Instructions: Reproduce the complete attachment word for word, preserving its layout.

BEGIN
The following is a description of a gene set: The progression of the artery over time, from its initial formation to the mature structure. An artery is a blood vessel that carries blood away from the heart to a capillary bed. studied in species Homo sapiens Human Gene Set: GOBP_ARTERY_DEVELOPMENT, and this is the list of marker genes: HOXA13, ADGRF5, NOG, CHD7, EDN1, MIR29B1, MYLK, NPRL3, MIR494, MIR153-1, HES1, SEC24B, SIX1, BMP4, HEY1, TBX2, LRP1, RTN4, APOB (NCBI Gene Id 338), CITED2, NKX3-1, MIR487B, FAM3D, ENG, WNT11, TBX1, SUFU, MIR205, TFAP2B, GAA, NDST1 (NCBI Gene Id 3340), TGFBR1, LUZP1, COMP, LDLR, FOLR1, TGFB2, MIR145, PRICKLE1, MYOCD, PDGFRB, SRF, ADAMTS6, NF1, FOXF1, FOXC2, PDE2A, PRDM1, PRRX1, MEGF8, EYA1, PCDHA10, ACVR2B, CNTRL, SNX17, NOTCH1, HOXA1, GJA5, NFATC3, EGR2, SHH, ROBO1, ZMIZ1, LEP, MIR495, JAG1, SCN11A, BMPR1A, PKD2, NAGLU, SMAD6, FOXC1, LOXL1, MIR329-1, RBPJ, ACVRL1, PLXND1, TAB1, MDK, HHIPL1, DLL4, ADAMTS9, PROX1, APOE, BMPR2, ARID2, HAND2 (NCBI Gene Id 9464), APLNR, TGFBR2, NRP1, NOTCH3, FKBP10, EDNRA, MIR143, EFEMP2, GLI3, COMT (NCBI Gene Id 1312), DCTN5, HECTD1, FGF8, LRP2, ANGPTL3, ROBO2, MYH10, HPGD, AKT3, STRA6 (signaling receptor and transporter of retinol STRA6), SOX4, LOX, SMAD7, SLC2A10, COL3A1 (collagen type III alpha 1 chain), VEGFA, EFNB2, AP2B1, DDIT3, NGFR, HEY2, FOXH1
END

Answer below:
The following is a description of a gene set: The progression of the artery over time, from its initial formation to the mature structure. An artery is a blood vessel that carries blood away from the heart to a capillary bed. studied in species Homo sapiens Human Gene Set: GOBP_ARTERY_DEVELOPMENT, and this is the list of marker genes: HOXA13, ADGRF5, NOG, CHD7, EDN1, MIR29B1, MYLK, NPRL3, MIR494, MIR153-1, HES1, SEC24B, SIX1, BMP4, HEY1, TBX2, LRP1, RTN4, APOB (NCBI Gene Id 338), CITED2, NKX3-1, MIR487B, FAM3D, ENG, WNT11, TBX1, SUFU, MIR205, TFAP2B, GAA, NDST1 (NCBI Gene Id 3340), TGFBR1, LUZP1, COMP, LDLR, FOLR1, TGFB2, MIR145, PRICKLE1, MYOCD, PDGFRB, SRF, ADAMTS6, NF1, FOXF1, FOXC2, PDE2A, PRDM1, PRRX1, MEGF8, EYA1, PCDHA10, ACVR2B, CNTRL, SNX17, NOTCH1, HOXA1, GJA5, NFATC3, EGR2, SHH, ROBO1, ZMIZ1, LEP, MIR495, JAG1, SCN11A, BMPR1A, PKD2, NAGLU, SMAD6, FOXC1, LOXL1, MIR329-1, RBPJ, ACVRL1, PLXND1, TAB1, MDK, HHIPL1, DLL4, ADAMTS9, PROX1, APOE, BMPR2, ARID2, HAND2 (NCBI Gene Id 9464), APLNR, TGFBR2, NRP1, NOTCH3, FKBP10, EDNRA, MIR143, EFEMP2, GLI3, COMT (NCBI Gene Id 1312), DCTN5, HECTD1, FGF8, LRP2, ANGPTL3, ROBO2, MYH10, HPGD, AKT3, STRA6 (signaling receptor and transporter of retinol STRA6), SOX4, LOX, SMAD7, SLC2A10, COL3A1 (collagen type III alpha 1 chain), VEGFA, EFNB2, AP2B1, DDIT3, NGFR, HEY2, FOXH1